Women are to be told if partners have been accused of domestic abuse before - even if they have not been convicted.

Prosecutors say non-conviction information, such as previous allegations, is available to be shared under the so-called Clare's Law pilot being rolled out in the north-east and south-west of Scotland.

The schemes - which despite the name do not amount to a "law" - are being introduced by police and other partners to help warn women about a dangerous "critical few" men who abuse multiple partners.

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Clare's Law is named after 36-year-old Clare Wood, who had made several complaints to police about George Appleton before her death in Salford in 2009. Appleton, who had a history of violence against women, was still able to get into her home and kill her.

The pilots will get under way this month in Aberdeenshire and Ayrshire. Anne Marie Hicks, Scotland's domestic abuse prosecutor, said final details of what information would be passed on and how were still being finalised.

But speaking at a conference in Edinburgh, she said: "The overriding factor, the overriding consideration is about risk and about safety.

"No-one wants to disclose more information than they need to. The scheme will be designed to allow people to protect themselves. It will go beyond, in some cases, I would imagine, previous convictions. But it might be other allegations of very concerning or alarming behaviour that are warning signs."

Police and other authorities hold intelligence about men who are persistently the subject of call-outs to homes amid concerns they are coercive to their partners but who have never been convicted.

Law enforcement sources have stressed such information would not be treated lightly and that any disclosures would be made carefully - and with support for women or other people who receive the information.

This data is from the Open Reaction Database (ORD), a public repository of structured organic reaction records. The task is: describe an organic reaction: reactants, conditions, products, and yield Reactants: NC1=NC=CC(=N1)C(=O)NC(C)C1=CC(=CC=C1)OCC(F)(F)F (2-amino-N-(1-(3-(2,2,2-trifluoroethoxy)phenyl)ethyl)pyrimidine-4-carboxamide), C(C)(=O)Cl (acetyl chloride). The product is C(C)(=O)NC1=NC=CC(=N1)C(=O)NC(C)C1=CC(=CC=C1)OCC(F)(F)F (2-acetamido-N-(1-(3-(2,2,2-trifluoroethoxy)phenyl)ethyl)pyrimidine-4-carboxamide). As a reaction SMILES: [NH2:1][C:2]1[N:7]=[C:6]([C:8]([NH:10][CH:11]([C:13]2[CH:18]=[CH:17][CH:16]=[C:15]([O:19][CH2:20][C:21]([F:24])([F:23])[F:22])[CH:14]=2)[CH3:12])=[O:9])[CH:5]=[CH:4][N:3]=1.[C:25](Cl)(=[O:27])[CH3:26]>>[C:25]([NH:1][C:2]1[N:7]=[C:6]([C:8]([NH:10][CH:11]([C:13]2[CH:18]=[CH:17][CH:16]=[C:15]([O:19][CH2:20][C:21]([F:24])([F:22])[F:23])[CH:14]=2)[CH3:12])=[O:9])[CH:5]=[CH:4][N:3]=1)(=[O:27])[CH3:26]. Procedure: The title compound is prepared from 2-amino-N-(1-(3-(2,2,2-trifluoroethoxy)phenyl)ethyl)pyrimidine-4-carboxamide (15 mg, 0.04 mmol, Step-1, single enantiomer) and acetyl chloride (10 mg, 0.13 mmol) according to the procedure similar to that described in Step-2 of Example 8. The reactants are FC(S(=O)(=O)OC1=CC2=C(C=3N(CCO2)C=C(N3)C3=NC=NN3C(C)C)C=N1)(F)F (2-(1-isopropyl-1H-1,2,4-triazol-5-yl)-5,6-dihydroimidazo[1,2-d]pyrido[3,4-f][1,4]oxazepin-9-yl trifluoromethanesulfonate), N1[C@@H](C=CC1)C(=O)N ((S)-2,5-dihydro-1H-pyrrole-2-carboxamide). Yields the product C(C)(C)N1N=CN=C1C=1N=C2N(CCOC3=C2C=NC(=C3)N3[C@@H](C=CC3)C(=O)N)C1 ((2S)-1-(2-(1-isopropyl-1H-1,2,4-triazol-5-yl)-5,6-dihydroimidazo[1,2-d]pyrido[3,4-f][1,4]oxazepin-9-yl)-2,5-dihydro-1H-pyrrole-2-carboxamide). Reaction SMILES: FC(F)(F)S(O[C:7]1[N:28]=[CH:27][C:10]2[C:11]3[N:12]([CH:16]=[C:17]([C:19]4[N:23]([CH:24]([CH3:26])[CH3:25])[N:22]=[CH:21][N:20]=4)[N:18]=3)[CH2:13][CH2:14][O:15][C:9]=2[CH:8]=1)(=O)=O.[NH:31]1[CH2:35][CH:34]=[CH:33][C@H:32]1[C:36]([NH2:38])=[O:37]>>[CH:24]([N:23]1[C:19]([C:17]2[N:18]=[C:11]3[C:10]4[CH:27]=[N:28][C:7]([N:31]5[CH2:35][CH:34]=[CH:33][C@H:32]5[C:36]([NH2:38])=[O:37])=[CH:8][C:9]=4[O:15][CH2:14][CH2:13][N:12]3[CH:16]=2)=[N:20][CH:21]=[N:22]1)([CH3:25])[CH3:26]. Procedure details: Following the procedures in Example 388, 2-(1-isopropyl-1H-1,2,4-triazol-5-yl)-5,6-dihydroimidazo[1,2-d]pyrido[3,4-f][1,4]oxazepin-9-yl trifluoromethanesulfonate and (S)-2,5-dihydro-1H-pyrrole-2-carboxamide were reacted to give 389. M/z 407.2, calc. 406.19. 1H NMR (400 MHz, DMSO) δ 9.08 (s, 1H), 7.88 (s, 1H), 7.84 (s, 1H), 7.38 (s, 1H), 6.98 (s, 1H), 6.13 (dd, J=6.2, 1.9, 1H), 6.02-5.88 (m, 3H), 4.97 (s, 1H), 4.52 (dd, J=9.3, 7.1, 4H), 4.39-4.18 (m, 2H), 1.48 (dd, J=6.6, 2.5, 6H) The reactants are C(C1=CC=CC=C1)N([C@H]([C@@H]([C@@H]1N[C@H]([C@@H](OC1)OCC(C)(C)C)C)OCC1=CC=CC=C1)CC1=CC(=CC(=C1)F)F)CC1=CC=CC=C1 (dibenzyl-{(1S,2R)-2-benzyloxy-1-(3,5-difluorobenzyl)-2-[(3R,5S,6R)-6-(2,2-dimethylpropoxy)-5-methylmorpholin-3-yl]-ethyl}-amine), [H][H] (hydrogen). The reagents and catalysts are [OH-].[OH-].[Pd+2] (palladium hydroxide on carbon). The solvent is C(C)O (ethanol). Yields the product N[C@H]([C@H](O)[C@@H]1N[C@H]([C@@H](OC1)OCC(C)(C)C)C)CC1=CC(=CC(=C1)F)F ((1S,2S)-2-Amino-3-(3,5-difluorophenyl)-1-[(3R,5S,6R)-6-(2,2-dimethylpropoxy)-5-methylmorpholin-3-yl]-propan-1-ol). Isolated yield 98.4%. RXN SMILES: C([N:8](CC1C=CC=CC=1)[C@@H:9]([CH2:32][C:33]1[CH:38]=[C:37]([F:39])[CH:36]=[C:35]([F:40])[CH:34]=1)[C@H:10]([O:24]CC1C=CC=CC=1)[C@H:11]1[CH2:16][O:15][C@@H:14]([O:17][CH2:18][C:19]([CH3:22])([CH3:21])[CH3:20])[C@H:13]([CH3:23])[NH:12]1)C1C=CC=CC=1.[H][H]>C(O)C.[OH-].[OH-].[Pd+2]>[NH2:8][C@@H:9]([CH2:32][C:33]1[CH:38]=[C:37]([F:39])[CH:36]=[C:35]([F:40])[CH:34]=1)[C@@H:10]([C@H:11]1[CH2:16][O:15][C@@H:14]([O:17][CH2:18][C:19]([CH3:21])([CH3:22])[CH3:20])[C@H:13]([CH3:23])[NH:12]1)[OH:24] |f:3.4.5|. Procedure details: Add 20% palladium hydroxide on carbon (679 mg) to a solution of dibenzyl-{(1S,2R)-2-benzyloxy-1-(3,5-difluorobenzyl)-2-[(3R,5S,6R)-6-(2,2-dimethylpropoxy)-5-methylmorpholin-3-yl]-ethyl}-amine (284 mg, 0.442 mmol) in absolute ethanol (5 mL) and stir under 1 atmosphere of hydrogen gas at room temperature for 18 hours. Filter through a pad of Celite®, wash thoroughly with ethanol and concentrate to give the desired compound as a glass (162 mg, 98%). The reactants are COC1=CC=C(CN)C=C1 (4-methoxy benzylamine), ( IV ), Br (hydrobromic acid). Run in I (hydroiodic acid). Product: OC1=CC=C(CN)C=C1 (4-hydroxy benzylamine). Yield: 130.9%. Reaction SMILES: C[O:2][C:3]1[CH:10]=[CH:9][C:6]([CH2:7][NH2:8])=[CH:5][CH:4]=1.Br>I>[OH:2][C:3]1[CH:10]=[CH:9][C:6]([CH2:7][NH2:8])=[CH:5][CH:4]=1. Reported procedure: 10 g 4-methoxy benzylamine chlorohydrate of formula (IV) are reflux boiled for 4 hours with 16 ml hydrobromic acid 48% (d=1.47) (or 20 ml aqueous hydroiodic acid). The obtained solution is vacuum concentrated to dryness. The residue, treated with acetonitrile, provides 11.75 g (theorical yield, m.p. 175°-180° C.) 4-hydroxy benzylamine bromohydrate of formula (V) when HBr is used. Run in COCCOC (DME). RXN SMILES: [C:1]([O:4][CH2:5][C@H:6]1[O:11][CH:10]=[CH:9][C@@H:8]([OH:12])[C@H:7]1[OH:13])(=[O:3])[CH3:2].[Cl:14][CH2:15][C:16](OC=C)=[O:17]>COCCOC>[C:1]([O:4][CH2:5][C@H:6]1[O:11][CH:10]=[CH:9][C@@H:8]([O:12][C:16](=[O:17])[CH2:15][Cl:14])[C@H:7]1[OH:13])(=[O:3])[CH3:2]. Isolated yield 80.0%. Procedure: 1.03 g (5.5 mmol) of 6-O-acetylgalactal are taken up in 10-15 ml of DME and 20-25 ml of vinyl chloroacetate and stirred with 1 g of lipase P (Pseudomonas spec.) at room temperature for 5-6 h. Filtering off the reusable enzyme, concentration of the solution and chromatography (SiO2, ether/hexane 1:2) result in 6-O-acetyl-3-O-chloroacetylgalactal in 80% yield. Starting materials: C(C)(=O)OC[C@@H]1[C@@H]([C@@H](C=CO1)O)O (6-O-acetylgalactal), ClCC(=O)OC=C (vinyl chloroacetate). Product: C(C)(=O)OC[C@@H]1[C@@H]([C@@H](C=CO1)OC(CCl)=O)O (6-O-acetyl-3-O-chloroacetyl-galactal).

Louise Johnson, of Scottish Women's Aid, stressed services that support the victims of abuse were aware of potential pitfalls when worried women or family members made requests for information under Clare's Law.

She said: "We are going to have a very innovative approach, which may help some of the most high-risk women. We have to see how it works in terms of the valuation. What is most important to ask? What is the impact? Did it help? Did it make the situation worse? What happens when someone asks the question about the partner and they are told they have no criminal record but they are still worried? After all, most abusers have no criminal history. What happens if they have a pattern of offending? Is there support? We can't do this to women, we have to do this with women."

Police have shared non- conviction intelligence about people with other agencies, especially in relation to organised crime figures. However, human rights watchers stress it is highly unusual for non-conviction information to be given to members of the public.

John Scott, QC, said: "Great care is required with this kind of information. I wouldn't say it is always wrong to disclose information about allegations that did not lead to convictions, but such information must be treated in a different way. Somebody who was subject to an allegation may have been innocent. Convictions are hard facts and can't be argued with."

Ms Hicks said guidance was being worked on but officials have already said those seeking information will be checked out - to rule out the merely curious - and a final decision will be made by a multi-agency panel including police, prosecutors and advocacy groups, such as Assist and ­Scottish Women's Aid.

The pilots will run for six months and then be assessed.